Group 14: The Next Battery Innovation?

Tina Casey, writing in Clean Technica, reflects on the coming changes in the “gasmobile” to EV ratio.  “Somewhere in the outer reaches of talk radio, a ghost stalks the halls, mumbling of light bulbs and plastic bags and electric cars that won’t start in cold weather. Meanwhile, most automakers are not waiting around for the other shoe to drop. They have finally begun pivoting into the sparkling green world of zero emission personal mobility, even those once wedded to the idea of ‘clean diesel,’ and a new battery formula is here to help.”

CEO Rick Leubbe guides Governor Jay Inslee visiting Group 14’s plant in Woodinville, Washington

Her article, “Game Over For Gasmobiles: Electric Vehicle Batteries Just Keep On Getting Better,” describes efforts at Group 14, the second of two electric vehicle firms recently visited by Washington Governor Jay Inslee.  The first was Eviation, based in Arlington.


Group 14 is reputedly, “The largest manufacturer of lithium-silicon battery materials,” capable of producing 120 tons per year of SCC55™, its patented battery anode material.  SCC55, according to Group 14, is composed of silicon, carbide, and cleverly arranged spaces.

Under the heading, “Graphite has met its match,” Group 14 tells us, “SCC55™ has five times the capacity and affords up to 50 [percent] more energy density than conventional graphite for Lithium battery anodes. Its unique hard carbon-based scaffolding keeps silicon in the most ideal form – amorphous, nano-sized, and carbon-encased. The result is the best-in-class anode material that exhibits outstanding first cycle efficiency and long life upon Li-ion battery cycling.”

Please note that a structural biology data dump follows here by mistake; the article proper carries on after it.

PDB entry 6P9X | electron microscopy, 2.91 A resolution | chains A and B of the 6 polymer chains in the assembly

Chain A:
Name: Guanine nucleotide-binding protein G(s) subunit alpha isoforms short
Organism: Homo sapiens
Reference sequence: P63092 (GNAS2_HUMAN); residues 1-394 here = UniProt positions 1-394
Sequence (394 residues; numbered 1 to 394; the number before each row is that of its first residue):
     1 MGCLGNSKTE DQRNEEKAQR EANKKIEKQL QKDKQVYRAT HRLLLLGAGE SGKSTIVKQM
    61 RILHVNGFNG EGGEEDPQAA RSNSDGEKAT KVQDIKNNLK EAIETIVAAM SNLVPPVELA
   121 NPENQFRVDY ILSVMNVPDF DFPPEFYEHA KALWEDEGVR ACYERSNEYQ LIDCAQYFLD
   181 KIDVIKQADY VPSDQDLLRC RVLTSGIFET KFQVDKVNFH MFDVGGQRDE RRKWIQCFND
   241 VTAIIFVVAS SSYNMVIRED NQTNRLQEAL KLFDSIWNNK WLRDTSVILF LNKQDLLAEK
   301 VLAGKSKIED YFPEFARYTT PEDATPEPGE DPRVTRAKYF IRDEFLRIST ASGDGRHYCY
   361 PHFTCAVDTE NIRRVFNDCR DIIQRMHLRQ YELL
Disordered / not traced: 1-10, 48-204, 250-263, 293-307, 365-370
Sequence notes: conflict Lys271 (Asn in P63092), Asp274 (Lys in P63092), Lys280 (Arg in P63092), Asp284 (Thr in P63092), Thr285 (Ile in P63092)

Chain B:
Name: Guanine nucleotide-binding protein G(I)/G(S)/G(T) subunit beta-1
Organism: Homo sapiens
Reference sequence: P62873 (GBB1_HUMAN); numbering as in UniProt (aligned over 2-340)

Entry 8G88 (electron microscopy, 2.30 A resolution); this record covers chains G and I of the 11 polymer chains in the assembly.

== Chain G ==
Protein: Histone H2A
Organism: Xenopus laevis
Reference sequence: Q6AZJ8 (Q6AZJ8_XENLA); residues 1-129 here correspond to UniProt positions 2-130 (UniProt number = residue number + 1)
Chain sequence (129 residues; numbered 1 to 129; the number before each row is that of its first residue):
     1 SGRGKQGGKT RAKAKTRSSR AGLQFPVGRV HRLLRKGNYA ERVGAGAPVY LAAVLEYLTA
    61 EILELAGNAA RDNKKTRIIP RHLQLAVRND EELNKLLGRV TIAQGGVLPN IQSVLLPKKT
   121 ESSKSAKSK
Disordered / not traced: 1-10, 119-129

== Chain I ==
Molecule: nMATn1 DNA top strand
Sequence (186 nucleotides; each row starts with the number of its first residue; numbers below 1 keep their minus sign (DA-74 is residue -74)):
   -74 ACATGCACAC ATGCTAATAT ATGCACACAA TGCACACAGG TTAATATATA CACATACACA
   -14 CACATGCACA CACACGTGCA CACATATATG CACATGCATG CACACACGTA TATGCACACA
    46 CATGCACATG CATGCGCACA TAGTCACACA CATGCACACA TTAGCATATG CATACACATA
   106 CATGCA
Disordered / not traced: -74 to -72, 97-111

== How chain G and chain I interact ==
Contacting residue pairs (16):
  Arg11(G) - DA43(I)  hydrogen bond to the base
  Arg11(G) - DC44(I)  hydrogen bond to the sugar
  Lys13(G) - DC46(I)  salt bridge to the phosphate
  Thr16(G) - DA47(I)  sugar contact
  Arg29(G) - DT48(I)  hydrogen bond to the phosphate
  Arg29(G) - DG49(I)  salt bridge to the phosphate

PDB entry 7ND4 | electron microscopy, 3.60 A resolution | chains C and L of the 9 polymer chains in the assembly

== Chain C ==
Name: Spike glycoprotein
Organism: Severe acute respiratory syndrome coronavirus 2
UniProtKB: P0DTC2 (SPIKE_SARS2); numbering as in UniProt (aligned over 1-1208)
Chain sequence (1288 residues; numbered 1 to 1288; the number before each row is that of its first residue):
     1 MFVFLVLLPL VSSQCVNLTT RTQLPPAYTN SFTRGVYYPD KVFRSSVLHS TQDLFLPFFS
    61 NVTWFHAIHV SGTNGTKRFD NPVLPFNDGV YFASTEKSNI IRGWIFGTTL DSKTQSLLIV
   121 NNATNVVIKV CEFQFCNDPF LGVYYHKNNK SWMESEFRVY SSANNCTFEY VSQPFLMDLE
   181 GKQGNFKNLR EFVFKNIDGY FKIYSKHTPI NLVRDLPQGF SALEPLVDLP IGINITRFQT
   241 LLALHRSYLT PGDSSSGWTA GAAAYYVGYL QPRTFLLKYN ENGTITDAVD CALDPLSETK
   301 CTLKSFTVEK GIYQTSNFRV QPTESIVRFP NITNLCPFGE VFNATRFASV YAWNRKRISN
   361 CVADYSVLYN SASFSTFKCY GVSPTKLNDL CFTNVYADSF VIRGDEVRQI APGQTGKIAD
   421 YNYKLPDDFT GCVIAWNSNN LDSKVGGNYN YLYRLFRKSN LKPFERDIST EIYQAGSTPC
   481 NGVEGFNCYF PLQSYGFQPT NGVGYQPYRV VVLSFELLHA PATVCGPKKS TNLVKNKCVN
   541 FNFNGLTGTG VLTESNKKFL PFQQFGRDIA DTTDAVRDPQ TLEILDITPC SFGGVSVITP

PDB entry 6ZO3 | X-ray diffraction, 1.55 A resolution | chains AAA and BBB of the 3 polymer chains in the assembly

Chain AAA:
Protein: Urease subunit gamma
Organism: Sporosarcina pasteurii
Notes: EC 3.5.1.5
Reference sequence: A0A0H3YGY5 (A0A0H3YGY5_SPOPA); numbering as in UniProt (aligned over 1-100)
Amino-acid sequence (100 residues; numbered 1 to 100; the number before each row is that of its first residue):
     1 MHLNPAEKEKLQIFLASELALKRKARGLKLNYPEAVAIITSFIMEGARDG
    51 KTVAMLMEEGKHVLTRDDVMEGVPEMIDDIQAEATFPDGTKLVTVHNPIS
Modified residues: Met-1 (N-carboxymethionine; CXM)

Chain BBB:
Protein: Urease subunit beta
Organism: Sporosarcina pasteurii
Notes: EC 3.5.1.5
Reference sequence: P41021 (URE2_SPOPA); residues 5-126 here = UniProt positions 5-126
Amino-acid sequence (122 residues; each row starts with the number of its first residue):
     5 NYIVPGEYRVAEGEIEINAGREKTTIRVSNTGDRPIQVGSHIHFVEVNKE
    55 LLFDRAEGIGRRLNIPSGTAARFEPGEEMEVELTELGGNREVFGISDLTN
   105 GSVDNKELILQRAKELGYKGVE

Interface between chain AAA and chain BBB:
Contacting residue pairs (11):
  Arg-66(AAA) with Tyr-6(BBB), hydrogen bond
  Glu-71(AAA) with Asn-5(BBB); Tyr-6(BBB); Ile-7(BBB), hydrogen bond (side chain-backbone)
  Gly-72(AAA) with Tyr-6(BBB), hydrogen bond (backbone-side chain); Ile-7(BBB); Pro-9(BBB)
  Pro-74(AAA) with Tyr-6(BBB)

Scaffolding seems important in terms of encasing the silicon, which can expand up to 300-percent when being charged, and drop back to its original size when being discharged.  This constant flexing eventually breaks down the internal battery structure and leads to failures.

Group 14 makes the scaffold and amorphous silicon through two of its own trademarked processes.  Dryolisis™ combines dry polymerization with thermal processing in a solvent free environment to make, “The perfect carbon scaffold.”

Siligenisis™ uses a “non-exotic precursor that converts into silicon within the porous carbon scaffold.”  The amorphous (shapeless) silicon can expand and contract within the constraints of the holes in the scaffolding while reacting with the lithium without damaging the battery.

Partners Aplenty

Partners in multiple fields will lead to expanded use of the patented technology.  Group 14 promotes their batteries’ use in electric vehicles, consumer electronics, medical devices, and fortuitously, the aerospace industry.

Group 14’s largest partner may be the Geely Group in China, which owns Volvo and Polestar and their offshoot Lynk.  Geely also owns Lotus, the English Formula 1 and sports car giant, and Malaysian car maker Proton.  The Evija by Lotus is a $2.4 million, 2,000 horsepower hypercar, while Proton tends to be a little more laggard in their 21st century leap, not yet fielding an affordable electric car in their native country.

What this does is make a large base for Group 14’s batteries – all under one corporate tent.

Geely Terrafugia